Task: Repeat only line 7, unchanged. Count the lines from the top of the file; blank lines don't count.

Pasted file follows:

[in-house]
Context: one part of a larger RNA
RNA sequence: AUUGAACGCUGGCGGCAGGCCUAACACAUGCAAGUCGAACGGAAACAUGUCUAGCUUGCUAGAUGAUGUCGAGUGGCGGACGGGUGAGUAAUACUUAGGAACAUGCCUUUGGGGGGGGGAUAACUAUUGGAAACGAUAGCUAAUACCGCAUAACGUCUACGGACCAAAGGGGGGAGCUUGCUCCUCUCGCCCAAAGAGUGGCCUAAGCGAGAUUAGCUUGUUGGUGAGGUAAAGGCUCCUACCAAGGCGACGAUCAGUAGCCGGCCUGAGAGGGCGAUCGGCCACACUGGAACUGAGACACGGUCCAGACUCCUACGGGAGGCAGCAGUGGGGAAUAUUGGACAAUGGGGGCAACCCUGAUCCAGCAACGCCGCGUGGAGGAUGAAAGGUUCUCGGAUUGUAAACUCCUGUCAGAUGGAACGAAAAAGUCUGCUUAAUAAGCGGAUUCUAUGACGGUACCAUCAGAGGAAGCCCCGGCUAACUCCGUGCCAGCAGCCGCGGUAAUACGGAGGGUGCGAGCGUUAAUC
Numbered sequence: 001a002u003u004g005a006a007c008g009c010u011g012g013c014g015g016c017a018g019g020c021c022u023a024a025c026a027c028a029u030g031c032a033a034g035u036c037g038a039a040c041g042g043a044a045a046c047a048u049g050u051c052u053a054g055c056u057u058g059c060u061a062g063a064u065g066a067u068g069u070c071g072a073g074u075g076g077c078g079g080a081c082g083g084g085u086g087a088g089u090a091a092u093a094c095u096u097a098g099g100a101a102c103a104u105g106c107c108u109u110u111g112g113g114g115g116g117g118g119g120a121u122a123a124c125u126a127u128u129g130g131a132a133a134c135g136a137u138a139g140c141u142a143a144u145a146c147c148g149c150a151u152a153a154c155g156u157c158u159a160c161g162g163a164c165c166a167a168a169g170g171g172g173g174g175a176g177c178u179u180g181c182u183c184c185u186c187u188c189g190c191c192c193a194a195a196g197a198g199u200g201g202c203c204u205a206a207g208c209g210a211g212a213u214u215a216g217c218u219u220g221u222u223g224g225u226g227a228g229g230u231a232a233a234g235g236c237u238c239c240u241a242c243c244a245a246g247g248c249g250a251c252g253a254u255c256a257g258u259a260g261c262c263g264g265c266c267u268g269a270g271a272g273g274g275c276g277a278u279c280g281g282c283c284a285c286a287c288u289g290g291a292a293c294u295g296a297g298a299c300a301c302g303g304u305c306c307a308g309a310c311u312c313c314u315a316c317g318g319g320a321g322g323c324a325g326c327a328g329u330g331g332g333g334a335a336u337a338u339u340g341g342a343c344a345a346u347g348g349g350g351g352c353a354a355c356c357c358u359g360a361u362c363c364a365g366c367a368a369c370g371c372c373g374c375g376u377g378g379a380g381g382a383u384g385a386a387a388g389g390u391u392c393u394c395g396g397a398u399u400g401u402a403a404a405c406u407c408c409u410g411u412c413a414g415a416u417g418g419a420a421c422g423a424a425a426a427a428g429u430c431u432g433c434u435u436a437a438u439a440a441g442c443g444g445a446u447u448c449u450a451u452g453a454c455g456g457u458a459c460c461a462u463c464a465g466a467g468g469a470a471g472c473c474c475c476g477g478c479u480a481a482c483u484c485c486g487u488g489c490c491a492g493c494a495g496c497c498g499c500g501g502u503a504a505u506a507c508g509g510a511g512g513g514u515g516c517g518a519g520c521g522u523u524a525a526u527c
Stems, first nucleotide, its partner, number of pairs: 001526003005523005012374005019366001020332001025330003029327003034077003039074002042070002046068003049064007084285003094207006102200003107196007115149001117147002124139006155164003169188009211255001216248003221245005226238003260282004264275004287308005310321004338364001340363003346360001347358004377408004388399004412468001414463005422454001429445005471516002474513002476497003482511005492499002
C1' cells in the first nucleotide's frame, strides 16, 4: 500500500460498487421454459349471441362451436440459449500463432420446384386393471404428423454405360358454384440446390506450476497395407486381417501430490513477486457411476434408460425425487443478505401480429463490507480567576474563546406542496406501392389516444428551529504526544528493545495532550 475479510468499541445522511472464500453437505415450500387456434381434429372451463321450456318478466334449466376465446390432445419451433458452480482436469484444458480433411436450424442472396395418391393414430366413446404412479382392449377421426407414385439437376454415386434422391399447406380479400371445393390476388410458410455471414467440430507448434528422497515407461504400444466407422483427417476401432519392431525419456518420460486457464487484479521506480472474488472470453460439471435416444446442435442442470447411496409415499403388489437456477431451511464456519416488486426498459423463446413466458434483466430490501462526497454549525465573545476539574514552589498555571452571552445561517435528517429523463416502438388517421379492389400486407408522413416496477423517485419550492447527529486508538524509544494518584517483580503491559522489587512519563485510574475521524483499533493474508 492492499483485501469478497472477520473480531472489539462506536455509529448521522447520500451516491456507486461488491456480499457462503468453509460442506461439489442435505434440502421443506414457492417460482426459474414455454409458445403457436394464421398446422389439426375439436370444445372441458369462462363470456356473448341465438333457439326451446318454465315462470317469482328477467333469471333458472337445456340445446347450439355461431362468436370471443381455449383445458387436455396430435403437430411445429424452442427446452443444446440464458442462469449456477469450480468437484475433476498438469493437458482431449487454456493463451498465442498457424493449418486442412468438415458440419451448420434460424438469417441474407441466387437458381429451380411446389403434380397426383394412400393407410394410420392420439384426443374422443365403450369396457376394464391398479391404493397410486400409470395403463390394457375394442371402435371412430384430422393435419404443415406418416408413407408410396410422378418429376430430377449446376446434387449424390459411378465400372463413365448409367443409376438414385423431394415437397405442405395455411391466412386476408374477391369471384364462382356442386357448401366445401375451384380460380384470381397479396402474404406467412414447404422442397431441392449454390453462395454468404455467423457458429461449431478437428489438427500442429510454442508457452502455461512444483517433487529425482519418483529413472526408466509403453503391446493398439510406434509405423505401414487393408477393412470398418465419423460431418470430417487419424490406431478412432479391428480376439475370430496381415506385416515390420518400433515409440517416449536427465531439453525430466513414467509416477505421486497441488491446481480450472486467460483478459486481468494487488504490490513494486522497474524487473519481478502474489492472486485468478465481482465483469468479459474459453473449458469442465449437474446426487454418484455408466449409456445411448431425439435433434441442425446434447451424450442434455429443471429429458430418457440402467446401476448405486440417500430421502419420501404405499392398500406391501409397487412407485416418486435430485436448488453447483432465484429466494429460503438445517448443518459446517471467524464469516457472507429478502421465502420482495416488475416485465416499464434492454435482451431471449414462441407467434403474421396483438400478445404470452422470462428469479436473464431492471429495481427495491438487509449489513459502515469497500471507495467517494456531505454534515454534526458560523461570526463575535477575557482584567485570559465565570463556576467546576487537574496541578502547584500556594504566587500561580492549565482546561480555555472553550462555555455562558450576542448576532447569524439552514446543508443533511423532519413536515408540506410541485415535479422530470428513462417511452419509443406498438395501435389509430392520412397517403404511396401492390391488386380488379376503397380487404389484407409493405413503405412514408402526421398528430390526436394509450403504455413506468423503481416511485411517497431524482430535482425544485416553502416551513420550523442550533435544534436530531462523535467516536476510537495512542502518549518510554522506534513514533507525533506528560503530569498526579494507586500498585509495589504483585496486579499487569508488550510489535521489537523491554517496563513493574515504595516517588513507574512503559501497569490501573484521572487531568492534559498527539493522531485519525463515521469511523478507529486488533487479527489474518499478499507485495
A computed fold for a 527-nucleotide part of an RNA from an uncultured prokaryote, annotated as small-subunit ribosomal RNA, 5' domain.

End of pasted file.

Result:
A computed fold for a 527-nucleotide part of an RNA from an uncultured prokaryote, annotated as small-subunit ribosomal RNA, 5' domain.